Assistant Chief Parr then offered to contact a questioned document examiner in Canton, Ohio, with whom he was acquainted, Michael Robertson ("Robertson"), to ask him to examine the handwriting on the postcard. Prior to joining the Madison County Sheriff's Department, Assistant Chief Parr had owned and operated a security guard provider business in Ohio. Robertson operates his own private investigation business in Canton, Ohio. Assistant Chief Parr met Robertson in the course of operating his Ohio security guard business and had maintained contact with him. Sheriff Woolfork agreed with Assistant Chief Parr's suggestion and told him to contact Robertson.

As directed, Assistant Chief Parr contacted Robertson. Robertson agreed to examine the postcard. On July 2, 2005, Assistant Chief Parr faxed copies of the postcard, as well as exemplars of Sergeant Balderrama's handwriting, to Robertson. After examining these, Robertson told Assistant Chief Parr that, in his opinion, the handwriting on the postcard was not done by Sergeant Balderrama.

Robertson then agreed to examine exemplars of the handwriting of other Sheriff's Department employees to determine whether any of them may have written the postcard. Robertson asked Assistant Chief Parr to provide him with handwriting samples from employees who either attended the conference in Kentucky or had access to the Sheriff's Department personnel files.*fn3 As per the request, on July 4, 2005, Assistant Chief Parr faxed Robertson handwriting specimens from the following persons: Sergeant Martin, who had attended the conference in Kentucky; Amy Crowder, a former Sheriff's Department employee and a known associate of Sergeant Balderrama; Jon Broc, a former Sheriff's Department employee who had been terminated; Mitchell, and Parr himself, both of whom had had access at some point to Sheriff's Department personnel files.*fn4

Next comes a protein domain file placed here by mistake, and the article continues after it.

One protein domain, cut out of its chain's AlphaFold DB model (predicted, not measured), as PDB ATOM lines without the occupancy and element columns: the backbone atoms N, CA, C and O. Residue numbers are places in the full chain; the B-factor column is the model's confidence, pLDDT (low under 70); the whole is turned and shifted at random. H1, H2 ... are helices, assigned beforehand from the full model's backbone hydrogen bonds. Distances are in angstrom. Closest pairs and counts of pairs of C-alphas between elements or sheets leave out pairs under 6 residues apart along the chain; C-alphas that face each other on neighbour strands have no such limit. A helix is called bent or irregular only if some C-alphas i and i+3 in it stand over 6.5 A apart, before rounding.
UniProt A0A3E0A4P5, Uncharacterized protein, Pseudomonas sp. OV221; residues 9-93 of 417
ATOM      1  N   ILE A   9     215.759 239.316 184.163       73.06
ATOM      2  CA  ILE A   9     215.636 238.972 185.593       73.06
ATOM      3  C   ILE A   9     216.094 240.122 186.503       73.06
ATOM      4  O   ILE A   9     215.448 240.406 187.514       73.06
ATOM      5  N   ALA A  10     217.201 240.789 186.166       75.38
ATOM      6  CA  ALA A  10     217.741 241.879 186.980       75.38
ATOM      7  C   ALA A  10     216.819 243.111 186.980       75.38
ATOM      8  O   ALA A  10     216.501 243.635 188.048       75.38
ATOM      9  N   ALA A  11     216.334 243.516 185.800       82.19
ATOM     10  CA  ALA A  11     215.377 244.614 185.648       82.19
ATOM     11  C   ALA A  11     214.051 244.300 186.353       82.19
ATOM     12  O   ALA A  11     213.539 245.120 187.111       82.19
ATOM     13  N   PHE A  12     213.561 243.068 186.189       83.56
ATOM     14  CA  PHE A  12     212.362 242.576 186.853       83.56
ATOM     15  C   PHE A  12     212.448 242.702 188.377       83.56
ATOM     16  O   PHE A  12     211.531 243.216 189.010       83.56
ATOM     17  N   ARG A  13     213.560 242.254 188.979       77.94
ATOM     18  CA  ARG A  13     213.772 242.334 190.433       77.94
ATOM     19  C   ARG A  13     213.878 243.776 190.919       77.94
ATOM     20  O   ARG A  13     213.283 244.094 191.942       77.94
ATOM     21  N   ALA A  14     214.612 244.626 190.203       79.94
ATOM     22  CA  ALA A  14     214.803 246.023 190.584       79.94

The next day, on July 5, 2005, after reviewing the specimens provided via facsimile, Robertson tentatively identified Mitchell as the person whose handwriting was on the postcard. To verify this tentative identification, Robertson asked Assistant Chief Parr to provide him with original documents containing Mitchell's handwriting. Consequently, on July 7, 2005, Assistant Chief Parr drove to Ohio to deliver the postcard and documents to Robertson. Robertson photographed them and gave them back to Assistant Chief Parr, who returned to Tennessee three days later.*fn5

On July 13, 2005, Sheriff Woolfork told Assistant Chief Parr that he had learned that Sergeant Neina Murphy ("Sergeant Murphy") received a similar postcard on June 28, 2005.*fn6 Like the first postcard, the second postcard was postmarked in the last week of June 2005*fn7 in Louisville, Kentucky and was purportedly from Sergeant Balderrama. It read: "Wish you were here! My man and I are partying down! this place is nice!" Assistant Chief Parr faxed a copy of the second postcard to Robertson and mailed the original to him. The record does not reflect any steps that were taken in the internal investigation beyond having Robertson examine the postcards and selected handwriting exemplars.